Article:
Now using that common sense, where do your street fighter games fit in? Or should I believe people travel the world looking for fistfights?

I guess the point I'm trying to make is this: I agree that RCM affects the way the game plays. Do I think its all positive? No, once in a while RCM will screw balance up in the interest of realism (plate armor vs peasants for example) However, in vanilla, the same thing happens when you have very tough armored warhorse and plate armor using knights.  Now in vanilla, weapon types would matter very little, the peasants would likely still get whooped even waist deep in a river. But in RCM, if you gave the peasants glaves and axes and put them in a river or trees, they do very well vs cavalry because they can 1 or 2 shot the horse and swarm the rider. Please tell me this isnt true so I can laugh at you and tell you to play Mesoamerica on the aztec side. Virtually no armor vs plate armor, and the aztecs do alright. Now granted, 20 horseman vs 20 infantry in RCM, I would still bet on the horsemen, but only if it wasn't higher tier infantry, because they would be more likely to have the tools for the job.


I guess to sum it up, IN MY OPINION AND EXPERIANCE with RCM, I feel not only does it "feel" right when I stab someone in the face and he goes down, but I feel it actually HELPS the balance because it keeps it from being such a cavalry game. It does make the player more powerful than the NPCS, but it's that way in vanilla where the player can mow down ARMIES by HIMSELF (see TLD .751 version where people can solo Great hosts of 400+ by themself) In RCM mods, it increases how dangerous infantry is not only to each other, but actually makes them dangerous to horsemen also.

Also, even though archer AI still sucks and keeps them from shooting most of the time, with RCM the one or two shots they get off actually mean something, whereas in native the arrow would do a crummy  10 or 20 damage without headshot ON AN UNARMORED GUY. As an example again, in Mesoamerica, get a group of archers together and start a fight. Now, if it's against spanish, heres what happens: Horsemen get there first, the horses get shot out or the player takes them out since he (hopefully) is better prepared than the archers. After the riders are down, the infantry will run at you while the spanish crossbow and musketeers stay behind and shoot if they can. Now, the infantry are wearing heavy plate, which DRASTICALLY reduces arrow damage to about native level, but that heavy plate makes them walk slowly up the hill and they tend to be pincushioned, making them easy with RCM's piercing damage axes. They will of course take out a number of your archers, but when they finally drop the Spanish ranged opens up as they have no allies blocking them. Too bad for them they dont wear armor and they can't reload as fast as a bow...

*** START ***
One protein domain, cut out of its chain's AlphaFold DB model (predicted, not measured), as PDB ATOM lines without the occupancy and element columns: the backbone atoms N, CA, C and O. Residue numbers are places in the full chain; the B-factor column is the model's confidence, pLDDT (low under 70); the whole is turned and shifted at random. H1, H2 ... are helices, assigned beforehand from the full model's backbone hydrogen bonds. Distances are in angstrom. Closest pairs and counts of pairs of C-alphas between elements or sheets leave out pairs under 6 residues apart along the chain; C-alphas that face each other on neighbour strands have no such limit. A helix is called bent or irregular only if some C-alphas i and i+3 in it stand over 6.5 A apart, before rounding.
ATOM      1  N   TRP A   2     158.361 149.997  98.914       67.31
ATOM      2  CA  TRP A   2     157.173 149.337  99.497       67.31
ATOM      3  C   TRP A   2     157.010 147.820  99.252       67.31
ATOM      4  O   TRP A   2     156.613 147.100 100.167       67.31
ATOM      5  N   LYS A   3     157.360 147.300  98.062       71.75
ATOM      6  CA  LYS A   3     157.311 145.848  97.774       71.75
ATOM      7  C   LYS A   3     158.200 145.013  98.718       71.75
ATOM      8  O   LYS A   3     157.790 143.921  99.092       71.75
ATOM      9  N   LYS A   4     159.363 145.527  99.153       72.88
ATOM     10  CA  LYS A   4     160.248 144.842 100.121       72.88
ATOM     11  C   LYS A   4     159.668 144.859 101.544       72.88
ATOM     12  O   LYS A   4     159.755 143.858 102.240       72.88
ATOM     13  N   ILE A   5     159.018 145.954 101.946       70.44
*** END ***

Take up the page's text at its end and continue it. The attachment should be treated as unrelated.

So that, for me, is why I like the RCM.
Title: Re: Combat realism model
Post by: Ron Losey on June 19, 2007, 07:09:58 PM
There were two or three very valid points there.  Again, I disagree, but your points are valid enough that I feel I should address them.

Horses are and should be quite powerful.  They are a huge advantage in combat.  They are big heavy animals that can run over most anybody on foot.  The native horses that stopped every time a man walked in front of them were, in the opinions of myself and others, pretty absurd.  I have been run over by cows and horses in a farming environment, and they CAN pretty much run through humans like grass - unless the human manages to get some weapon turned against them.  (Cowboys carry walking sticks and cattle prods to give themselves a chance when this happens.)  Real horses can also run a 360 around a barrel, tight enough for the rider to touch the barrel, and not drop below 25 MPH... they do it all the time, in fact.  I tried to model the horses conservatively, considering actual horse speeds, strength, and turn rates... some could probably be faster than they are.   Now, considering that in Mesoamerica only one side has horses, this is pretty unbalancing.  That is part of the setting, not part of the model - and it's intentional.